Japan is a mountainous nation, so it’s no surprise that there are ropeways and cable cars all over the country; except for Okinawa and most of the smaller islands. By the Japanese use of the English terms, a cable car (ケーブルカー) is a funicular / cable railway, while a ropeway (ロープウェイ) can be an aerial tramway, a gondola lift, a ropeway conveyor or even a funitel or a Funifor; ski lifts are a category of their own. I am not sure when the first ropeway opened in Japan (probably in the early or mid-1920s), but some of them were already closed and demolished in the 1930s as non-essential lines to use their metal in Japan’s war efforts at the time. (Fun fact: The oldest surviving aerial tramway in Japan is the Yoshino Ropeway here in Kansai, especially popular in early to mid-April as it is located right next to Japan’s most famous cherry blossom spot. Built in 1928 and opened in March of 1929, the Yoshino Ropeway is not just a sightseeing line, but used by locals for regular commute.)
Exactly three years ago I went on a first urbex day trip with my now regular fellow explorers Dan and Kyoko – first stop: the lower terminus of the Yubara Onsen Ropeway (YOR). Opened in 1975 to connect the spa village Yubara Onsen (known for having one of the few mixed baths in Japan, as most of public baths here are gender separated) with a prefectural park at the top of Yubara Dam, the ropeway must have been a total financial flop as it closed just six years later in 1981. The YOR was built by Anzen Sakudo, currently known as Ansaku, the leading ropeway designer and constructor in Japan with more than 60 ropeways and 250 ski lifts built in its almost 100 year long history. A ride on the Yubara Onsen Ropeway was a little more than one kilometer long and took about seven minutes, running once every 15 minutes with a capacity of 40 guests on each gondola. (Prices and opening hours can be seen at the end of the first video and the beginning of the second video.)
After more than 30 years of abandonment the YOR was in really bad condition and probably had more visitors than in the six years of being in business.
The road leading up to the lower terminus was mostly overgrown and quite slippery, the building itself somewhat of a death trap. All three floors were pretty much rotten and vandalized, the interior being exposed to the weather for three decades.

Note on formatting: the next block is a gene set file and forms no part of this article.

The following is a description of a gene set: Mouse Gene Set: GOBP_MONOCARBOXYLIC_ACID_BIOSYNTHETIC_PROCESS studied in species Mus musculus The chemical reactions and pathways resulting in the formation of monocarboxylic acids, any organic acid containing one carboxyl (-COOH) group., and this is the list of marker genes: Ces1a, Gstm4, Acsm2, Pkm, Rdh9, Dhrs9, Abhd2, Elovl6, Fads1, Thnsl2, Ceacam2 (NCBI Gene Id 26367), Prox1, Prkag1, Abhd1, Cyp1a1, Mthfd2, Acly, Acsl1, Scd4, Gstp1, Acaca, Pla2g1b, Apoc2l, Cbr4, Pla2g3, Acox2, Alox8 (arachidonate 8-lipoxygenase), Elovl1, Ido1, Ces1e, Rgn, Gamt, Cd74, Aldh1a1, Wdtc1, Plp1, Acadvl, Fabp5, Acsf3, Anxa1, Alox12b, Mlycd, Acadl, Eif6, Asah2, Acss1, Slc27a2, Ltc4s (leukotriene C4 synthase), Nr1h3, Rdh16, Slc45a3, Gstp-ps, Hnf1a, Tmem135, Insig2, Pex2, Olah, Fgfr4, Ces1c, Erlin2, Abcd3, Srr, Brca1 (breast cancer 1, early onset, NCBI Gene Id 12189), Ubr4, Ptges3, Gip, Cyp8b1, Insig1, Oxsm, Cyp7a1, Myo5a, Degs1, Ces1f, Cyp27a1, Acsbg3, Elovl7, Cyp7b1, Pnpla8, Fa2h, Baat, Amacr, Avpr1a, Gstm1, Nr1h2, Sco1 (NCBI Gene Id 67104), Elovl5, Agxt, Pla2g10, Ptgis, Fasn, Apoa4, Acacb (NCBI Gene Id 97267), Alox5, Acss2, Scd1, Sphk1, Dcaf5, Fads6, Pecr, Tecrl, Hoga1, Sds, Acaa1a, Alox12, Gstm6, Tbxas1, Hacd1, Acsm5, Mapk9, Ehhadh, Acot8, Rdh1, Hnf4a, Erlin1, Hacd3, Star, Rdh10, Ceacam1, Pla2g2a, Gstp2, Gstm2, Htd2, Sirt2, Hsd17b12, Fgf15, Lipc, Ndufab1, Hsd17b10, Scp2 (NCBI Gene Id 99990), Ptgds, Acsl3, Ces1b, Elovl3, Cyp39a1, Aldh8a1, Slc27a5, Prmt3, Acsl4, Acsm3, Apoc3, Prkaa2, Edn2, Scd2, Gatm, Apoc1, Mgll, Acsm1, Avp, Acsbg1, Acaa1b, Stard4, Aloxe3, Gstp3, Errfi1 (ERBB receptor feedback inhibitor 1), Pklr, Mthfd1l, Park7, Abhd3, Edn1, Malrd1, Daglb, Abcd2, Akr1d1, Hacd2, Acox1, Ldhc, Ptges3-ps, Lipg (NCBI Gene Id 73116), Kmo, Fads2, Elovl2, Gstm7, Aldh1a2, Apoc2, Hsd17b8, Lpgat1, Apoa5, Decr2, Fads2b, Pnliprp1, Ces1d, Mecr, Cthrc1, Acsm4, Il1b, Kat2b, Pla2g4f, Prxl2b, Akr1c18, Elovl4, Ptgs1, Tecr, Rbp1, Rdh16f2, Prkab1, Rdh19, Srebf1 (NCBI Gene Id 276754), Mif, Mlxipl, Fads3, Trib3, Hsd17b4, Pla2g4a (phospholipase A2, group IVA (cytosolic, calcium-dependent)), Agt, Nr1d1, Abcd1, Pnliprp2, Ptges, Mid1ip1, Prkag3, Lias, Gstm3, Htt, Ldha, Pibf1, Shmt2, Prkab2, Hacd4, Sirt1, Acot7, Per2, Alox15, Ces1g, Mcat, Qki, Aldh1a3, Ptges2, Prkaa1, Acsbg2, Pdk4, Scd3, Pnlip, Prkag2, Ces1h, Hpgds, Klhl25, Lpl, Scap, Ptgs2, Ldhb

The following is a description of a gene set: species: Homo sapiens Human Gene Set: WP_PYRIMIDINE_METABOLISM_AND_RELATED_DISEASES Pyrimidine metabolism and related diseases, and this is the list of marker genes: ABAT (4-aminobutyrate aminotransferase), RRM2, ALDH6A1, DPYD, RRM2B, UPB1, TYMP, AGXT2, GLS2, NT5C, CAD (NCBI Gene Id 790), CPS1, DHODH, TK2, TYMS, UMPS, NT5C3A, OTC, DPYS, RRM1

The first floor had several offices and we were able to find items like a Morinaga ice cream cooler and a Thermos bottle. The second floor was home to the ticket gate and a shop, while the platform of the ropeway was on the third floor. The gondola and rope leading up the mountain were long gone, but the pillars in the forest were still visibly standing there. Through the control room we were able to enter the machinery room, all well-lit since there were hardly any signs of a roof. This behind the scenes area was super interesting, but probably dangerous as hell – and of course nobody was foolish enough to use the spiral metal staircase leading three stories down. The concrete public staircase was somewhat dodgy, but the metal one in the back looked like certain death.
After shooting the walkthrough video on the way to the ground floor (accidentally split in half…), I found an open door at the back of the building, leading to the same lower part of the machinery room as the rusty spiral metal staircase. Not much to see there other than concrete and more rusty metal, including some ropes on the group.
On the one hand the Yubara Onsen Ropeway was a horribly run-down and dangerous piece of garbage, on the other hand it had that amazing amount of decay you barely see these days as hardly any building gets the opportunity to rot for that long. And while this is not the most beautiful set of photos I have ever taken, it still contains some really lovely shots; for example of that rusty control box or the white hardhat. This was the first intact ropeway station I ever explored, so it will always be a special one for me, but since then I’ve seen better ones – some I have yet to write about, but a good example would be the *Shidaka Ropeway, Upper Terminus*.
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